Perhaps my biggest disappointment with Twin Peaks the Return is what I perceived to be missed opportunities. There was a lot of things I would have liked to have seen in the final product, but they just never happened. What happened to Annie? What is going on with Sarah Palmer and why is she supernaturally weird now? Where actually is Audrey Horne and what happened to her after the bank explosion in season 2? Why didn’t Gordon Cole get to see Shelly one more time, that would have been magical! Why didn’t Harry Truman show up (I know that the actor is retired, but even still why not one appearance), even if for just one on screen cameo? What happened to Josie Packard? Did Ben Horne successfully save the pine weasel? Why did a talking tree replace the man from another place? There are many other little details that I think would have greatly benefited the overall package of Twin Peaks the Return, but unfortunately for whatever reason never made it in, which makes the aforementioned music videos and one off scenes with non essential cast members all that much more frustrating to think about after the fact. Also, and I won’t go into specifics on this, but I did not love the ending to the series. It was, at least for me, unsatisfying and a major missed opportunity. There is a reasonable measure of resolution that I was hoping for (I’m good with keeping an air of mystery to the conclusion and leaving some loose ends open), and this show came nowhere near close to delivering even a quarter of what I thought it might. It goes left in the third act, in a massive way. I have been reading critical and viewer reactions to the finale and it would appear that many really dug this pivot at the end, I unfortunately did not as I felt that it was a poor man’s attempt at turning Twin Peaks into something like Christopher Nolan’s Inception. I may be selling the ending short, but unless the blu-ray set comes with an audio commentary by Lynch and Frost that explains a lot of the information gaps (which is highly unlikely), I don’t see my opinion changing on the ending any time soon. Just be advised: in regards to your feelings on the ending, your mileage may vary.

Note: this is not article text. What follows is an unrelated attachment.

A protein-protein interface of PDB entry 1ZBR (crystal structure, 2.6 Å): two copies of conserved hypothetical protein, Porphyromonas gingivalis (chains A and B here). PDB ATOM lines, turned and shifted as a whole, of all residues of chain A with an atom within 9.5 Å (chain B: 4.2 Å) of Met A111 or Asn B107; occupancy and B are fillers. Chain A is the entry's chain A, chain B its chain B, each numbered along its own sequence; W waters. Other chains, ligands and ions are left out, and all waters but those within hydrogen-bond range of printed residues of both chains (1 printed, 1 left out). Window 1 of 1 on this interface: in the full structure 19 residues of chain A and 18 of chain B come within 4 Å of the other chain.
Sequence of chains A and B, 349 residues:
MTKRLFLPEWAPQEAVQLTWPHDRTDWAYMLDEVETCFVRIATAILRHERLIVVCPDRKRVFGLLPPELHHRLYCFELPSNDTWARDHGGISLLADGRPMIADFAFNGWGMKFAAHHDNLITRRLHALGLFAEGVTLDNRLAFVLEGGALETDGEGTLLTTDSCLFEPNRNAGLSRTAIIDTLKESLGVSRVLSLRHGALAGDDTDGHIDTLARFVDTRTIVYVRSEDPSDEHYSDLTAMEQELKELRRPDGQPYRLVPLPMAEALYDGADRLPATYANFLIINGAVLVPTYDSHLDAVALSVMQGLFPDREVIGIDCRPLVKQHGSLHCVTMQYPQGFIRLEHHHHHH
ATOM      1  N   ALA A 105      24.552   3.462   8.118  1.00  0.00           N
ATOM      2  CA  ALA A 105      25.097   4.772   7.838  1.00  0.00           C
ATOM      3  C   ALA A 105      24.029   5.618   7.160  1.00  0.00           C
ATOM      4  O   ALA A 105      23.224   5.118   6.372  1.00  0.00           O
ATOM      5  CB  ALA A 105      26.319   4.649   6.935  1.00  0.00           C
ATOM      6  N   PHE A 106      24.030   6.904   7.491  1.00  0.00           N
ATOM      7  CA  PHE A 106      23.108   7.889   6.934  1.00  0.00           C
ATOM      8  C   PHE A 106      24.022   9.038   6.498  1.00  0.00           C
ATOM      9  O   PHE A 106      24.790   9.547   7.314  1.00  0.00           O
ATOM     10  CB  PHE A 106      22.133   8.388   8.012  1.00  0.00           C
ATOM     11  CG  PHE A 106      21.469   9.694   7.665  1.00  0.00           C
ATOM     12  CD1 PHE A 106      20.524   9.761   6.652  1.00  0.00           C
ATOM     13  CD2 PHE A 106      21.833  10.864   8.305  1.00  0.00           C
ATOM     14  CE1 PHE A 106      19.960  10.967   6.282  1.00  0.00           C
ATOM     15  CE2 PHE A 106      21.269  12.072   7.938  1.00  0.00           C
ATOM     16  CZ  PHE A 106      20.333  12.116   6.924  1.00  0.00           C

Get used to stuff like this… because there is quite a bit of it.